The IMF cautioned Monday that debt accrued by firms and individuals throughout the world might impede economic recovery from the pandemic crisis.
As Covid-19 spread two years ago, governments took extraordinary steps to stabilise their economies, such as suspending debt repayments or granting large-scale loans.
However, the Washington-based crisis lender stated that these initiatives resulted in greater debt levels for several sectors, especially those most impacted by the virus, like tourism and restaurants, as well as low-income people.
The IMF warned in a chapter of its World Economic Outlook that debt might slow GDP in industrialised nations by 0.9 percent and in emerging economies by 1.3 percent over the next three years.
Financially constrained households and vulnerable firms, which have increased in number and proportion during the COVID-19 pandemic, are expected to cut spending even further, according to the lender, particularly in countries where the insolvency framework is inefficient and fiscal space is limited.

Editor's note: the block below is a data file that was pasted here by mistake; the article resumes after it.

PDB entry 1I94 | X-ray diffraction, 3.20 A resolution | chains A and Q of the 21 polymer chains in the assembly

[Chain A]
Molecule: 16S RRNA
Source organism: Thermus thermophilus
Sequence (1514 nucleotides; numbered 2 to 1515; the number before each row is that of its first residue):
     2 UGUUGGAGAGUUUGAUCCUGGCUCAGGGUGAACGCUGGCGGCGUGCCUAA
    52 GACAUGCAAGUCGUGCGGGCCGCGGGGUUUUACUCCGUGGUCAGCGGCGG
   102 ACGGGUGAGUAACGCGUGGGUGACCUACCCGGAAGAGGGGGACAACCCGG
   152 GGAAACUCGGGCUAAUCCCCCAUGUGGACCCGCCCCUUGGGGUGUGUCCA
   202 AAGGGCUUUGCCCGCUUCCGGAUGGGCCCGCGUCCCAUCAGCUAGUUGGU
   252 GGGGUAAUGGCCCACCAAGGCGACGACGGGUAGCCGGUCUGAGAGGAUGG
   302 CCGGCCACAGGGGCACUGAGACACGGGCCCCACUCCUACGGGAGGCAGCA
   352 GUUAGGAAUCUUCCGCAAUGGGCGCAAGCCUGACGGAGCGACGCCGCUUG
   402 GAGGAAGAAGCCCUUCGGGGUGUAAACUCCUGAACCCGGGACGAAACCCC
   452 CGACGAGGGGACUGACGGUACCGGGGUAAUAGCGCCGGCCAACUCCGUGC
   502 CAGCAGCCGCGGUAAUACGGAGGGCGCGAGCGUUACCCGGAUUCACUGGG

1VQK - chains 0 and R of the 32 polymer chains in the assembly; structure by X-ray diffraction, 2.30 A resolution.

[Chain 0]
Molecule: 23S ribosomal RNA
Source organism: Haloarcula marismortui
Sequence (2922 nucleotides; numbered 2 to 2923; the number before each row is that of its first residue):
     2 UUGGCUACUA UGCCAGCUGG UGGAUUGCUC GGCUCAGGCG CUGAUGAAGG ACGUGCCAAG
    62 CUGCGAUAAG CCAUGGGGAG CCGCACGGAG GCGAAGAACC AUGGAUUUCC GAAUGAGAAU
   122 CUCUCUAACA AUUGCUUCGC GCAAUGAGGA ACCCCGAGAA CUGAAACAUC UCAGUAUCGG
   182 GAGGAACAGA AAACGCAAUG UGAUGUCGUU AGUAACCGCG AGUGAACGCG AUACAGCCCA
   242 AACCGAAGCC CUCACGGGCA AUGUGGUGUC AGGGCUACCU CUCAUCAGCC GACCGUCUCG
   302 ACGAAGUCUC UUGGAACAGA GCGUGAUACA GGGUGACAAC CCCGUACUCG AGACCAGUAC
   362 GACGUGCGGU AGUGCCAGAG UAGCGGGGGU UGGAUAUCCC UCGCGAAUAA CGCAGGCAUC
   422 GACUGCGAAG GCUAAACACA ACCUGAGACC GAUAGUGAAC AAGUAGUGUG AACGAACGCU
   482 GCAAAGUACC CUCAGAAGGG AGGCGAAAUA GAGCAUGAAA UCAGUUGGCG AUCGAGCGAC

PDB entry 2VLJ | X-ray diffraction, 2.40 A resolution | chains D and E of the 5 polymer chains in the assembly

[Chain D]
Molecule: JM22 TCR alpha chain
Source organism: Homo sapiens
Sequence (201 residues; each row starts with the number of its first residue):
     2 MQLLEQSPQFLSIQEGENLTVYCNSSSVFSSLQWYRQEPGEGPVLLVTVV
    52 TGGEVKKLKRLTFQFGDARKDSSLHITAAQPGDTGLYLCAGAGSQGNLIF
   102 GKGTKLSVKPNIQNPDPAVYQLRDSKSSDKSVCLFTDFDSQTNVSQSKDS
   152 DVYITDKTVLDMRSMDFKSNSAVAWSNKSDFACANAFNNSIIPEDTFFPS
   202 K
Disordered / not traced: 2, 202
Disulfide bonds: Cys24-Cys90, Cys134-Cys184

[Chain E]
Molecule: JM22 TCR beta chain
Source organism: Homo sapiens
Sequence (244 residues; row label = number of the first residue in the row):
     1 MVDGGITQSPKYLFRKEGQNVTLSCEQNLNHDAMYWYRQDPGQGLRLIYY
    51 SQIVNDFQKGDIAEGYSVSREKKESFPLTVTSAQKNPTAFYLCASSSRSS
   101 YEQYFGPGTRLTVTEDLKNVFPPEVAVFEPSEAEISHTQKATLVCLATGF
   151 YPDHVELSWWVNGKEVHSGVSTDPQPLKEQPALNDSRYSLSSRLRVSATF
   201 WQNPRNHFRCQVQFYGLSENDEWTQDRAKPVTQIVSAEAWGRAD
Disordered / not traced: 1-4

To prevent compounding the situation, the government should “calibrate the speed” of phased-out aid and expenditure programmes.
Where the recovery is well started and balance sheets are in good shape, fiscal support may be eliminated more quickly, easing central banks’ tasks, according to the IMF.
Governments might provide assistance to troubled industries in order to avert bankruptcy or create incentives for reorganisation rather than liquidation.
Temporarily higher taxes on surplus earnings might be considered to reduce the load on public budgets. As per the lender, this would assist in recouping some of the payments to enterprises that did not require them.